NBC News: Marijuana Compound CBD Fights Cancer; Human Trials Next

“If this plant were discovered in the Amazon today, scientists would be falling all over each other to be the first to bring it to market” ~ Dr. Donald Abrams, chief of oncology at the University of California San Francisco

English: 2D structure of cannabidiol (CBD)

English: 2D structure of cannabidiol (CBD) (Photo credit: Wikipedia)

David McNew/Getty Images

from NBC Bay Area (Sept 19, 2012)

The “medical” bit of medical marijuana may be legitimate after all: Turns out a component of cannabis fights cancer, according to research.

Scientists at California Pacific Medical Center found that cannabidiol, or CBD, has the ability to “turn off” the DNA that causes “breast and other types of cancers” to metastasize, according to the San Francisco Chronicle.

“If this plant were discovered in the Amazon today, scientists would be falling all over each other to be the first to bring it to market,” said Dr. Donald Abrams, chief of oncology at the University of California San Francisco, which has also found science behind marijuana’s efficacy. Continue reading

Cannabinoid System in Neuroprotection, Raphael Mechoulam, PhD

Professor at Hebrew University in Jerusalem, Dr. Mechoulam describes the role of Cannabinoids as anti-inflammatory for arthritis, as neuroprotectant for brain injury and as a possible treatment for PTSD. Dr. Mechoulam first isolated THC in 1964.
Conference hosted by Patients Out of Time. DVDs are available.
http://MedicalCannabis.com

Cannabis may prevent osteoporosis

X-ray generic

Scientists studied the impact of cannabis on the bones

Researchers looking at the effects of cannabis on bones have found its impact varies dramatically with age.

The study found that while the drug may reduce bone strength in the young, it could protect against osteoporosis, a weakening of the bones, in later life.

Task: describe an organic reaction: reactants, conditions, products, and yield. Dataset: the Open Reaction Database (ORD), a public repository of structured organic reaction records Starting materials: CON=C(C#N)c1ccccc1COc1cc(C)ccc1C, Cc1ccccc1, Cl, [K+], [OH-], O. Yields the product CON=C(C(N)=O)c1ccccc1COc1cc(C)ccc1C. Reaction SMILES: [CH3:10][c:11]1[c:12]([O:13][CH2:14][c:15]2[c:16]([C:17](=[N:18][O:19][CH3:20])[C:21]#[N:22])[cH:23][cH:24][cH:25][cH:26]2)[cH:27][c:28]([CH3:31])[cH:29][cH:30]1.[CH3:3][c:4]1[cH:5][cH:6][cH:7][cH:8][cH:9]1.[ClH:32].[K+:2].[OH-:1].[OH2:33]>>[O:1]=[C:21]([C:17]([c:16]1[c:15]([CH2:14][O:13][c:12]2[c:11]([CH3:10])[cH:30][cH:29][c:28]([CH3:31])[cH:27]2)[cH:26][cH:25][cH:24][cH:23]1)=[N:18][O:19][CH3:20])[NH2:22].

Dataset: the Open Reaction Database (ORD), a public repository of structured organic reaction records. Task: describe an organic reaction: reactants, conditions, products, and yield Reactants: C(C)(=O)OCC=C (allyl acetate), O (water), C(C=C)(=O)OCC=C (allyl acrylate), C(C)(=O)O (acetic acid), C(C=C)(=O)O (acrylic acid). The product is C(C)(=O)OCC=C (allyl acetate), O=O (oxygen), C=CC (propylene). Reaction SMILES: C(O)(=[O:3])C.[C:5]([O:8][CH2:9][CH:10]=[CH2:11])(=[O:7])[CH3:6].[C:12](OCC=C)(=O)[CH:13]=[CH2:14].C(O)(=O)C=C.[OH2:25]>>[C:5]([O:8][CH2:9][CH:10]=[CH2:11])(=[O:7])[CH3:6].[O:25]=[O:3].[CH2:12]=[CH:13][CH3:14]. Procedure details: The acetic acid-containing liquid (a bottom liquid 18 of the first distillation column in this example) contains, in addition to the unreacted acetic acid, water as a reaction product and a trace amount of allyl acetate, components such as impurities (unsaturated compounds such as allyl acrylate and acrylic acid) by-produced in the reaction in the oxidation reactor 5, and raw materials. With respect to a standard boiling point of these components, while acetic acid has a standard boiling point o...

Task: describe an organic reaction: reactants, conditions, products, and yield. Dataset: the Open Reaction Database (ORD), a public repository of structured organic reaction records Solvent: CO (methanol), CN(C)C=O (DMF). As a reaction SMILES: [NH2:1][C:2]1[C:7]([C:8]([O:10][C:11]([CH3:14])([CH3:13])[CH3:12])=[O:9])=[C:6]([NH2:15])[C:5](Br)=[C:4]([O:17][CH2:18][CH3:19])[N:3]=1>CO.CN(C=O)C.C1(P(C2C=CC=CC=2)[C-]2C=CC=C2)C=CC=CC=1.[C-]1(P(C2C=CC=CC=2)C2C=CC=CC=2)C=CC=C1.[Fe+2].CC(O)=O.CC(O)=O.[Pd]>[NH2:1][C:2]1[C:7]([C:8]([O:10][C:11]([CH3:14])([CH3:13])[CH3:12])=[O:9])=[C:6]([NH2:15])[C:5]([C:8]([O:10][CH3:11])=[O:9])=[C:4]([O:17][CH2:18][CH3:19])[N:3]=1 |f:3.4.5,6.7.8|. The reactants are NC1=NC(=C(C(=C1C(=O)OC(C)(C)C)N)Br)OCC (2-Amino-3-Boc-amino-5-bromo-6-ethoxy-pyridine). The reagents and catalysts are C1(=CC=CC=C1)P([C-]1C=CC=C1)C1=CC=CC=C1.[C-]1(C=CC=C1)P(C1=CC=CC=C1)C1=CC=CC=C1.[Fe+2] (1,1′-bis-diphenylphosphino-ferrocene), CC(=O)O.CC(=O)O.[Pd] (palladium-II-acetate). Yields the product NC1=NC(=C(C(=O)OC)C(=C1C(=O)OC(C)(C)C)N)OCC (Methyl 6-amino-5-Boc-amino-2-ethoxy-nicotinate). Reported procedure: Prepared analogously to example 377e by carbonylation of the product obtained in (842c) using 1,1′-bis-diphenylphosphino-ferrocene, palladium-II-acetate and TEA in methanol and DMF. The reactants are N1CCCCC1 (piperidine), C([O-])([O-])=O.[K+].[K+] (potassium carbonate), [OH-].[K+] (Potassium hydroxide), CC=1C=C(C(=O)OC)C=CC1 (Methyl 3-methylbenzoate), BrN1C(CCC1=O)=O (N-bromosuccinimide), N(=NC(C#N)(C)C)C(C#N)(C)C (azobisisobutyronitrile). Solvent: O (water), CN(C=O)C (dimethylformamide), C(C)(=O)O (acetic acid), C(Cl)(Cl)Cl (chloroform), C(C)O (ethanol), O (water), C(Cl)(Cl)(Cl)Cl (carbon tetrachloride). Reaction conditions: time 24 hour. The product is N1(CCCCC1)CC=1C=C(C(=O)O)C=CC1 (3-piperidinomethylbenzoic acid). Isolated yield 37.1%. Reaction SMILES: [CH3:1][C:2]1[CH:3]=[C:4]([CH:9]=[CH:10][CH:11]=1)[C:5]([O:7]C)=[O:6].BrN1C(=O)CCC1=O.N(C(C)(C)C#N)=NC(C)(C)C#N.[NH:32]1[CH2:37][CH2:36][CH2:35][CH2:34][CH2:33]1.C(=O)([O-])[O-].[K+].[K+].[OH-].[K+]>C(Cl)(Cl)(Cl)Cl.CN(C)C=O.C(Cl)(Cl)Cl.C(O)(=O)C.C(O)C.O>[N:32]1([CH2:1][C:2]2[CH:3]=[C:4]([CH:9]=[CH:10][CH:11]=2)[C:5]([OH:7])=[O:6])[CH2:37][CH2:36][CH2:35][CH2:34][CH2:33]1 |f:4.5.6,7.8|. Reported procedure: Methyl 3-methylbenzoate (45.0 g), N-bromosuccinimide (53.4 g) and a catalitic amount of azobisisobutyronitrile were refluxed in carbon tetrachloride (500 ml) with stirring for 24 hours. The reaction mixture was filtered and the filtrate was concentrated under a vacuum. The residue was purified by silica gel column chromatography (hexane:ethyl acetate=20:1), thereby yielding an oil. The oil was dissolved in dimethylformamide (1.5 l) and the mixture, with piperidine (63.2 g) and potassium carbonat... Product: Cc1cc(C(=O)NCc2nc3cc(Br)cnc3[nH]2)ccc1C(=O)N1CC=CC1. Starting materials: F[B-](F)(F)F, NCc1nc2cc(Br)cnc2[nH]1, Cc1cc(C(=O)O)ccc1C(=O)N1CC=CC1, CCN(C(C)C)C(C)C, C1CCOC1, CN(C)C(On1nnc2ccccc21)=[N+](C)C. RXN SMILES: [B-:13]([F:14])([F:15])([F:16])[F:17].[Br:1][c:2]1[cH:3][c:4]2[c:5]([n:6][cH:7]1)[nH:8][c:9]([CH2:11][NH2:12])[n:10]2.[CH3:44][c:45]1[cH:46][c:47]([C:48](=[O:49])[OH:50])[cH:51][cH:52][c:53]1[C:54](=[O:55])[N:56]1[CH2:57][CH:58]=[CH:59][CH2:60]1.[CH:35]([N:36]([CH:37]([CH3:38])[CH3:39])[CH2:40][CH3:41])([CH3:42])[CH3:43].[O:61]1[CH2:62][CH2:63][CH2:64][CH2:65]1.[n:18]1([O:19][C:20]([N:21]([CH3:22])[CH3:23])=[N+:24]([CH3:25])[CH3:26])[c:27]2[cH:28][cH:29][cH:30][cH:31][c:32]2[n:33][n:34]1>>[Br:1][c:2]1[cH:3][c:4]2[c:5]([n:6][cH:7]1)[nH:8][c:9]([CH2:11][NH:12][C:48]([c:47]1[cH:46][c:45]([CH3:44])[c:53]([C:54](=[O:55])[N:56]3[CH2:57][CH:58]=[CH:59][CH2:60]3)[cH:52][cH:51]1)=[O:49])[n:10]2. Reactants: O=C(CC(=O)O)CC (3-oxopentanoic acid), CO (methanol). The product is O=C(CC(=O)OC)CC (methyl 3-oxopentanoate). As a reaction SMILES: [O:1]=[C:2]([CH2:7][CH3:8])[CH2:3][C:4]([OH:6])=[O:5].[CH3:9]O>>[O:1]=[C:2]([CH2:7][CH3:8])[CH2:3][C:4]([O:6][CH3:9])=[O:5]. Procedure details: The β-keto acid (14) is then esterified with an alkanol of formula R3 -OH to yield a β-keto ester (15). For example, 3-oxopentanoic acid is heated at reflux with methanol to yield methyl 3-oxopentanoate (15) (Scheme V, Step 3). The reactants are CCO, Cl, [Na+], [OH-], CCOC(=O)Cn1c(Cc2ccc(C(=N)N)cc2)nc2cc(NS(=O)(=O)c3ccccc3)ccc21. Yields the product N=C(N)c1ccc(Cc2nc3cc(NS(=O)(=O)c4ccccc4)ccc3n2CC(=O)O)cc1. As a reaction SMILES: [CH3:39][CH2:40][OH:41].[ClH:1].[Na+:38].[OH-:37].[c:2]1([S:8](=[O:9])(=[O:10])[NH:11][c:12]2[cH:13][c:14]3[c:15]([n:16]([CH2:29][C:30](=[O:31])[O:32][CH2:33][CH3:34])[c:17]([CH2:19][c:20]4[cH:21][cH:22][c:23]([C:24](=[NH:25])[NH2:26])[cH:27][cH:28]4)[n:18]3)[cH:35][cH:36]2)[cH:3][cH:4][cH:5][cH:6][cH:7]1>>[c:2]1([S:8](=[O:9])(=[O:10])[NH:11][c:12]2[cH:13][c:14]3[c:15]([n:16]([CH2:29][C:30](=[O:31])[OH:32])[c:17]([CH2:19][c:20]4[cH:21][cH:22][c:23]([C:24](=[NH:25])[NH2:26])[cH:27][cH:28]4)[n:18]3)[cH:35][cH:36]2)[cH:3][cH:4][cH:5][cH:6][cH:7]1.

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Evolution and cannabis – human brain is hard-wired to experience marijuana’s highs

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Article written by Greg Campbell for Greenzone

https://i2.wp.com/dscriber.com/images/130/the-botany-of-desire-375x500.jpgIf you are still wondering whether humans were intended to enjoy and benefit from marijuana’s main psychoactive ingredient, THC, pick up a copy of Michael Pollan’s bestseller “The Botany of Desire.” Pollan, a contributor to The New York Times, should be required reading for anyone weighing the pros and cons of marijuana’s booming new acceptance, both as a medicine and perhaps further down the line as a recreational drug. I stumbled across it while researching my own book on medical marijuana, and this is one of the best I’ve found explaining the drug’s affect on the human brain. Most fascinating to me is the revelation that the brain is pre-wired to accept cannabinoids, the active ingredients in cannabis of which THC is one. Just as the brain has receptor cells for endorphins, serotonin and other chemical compounds, so too are there cells specially designed to pair with cannabinoids to unlock certain mental functions.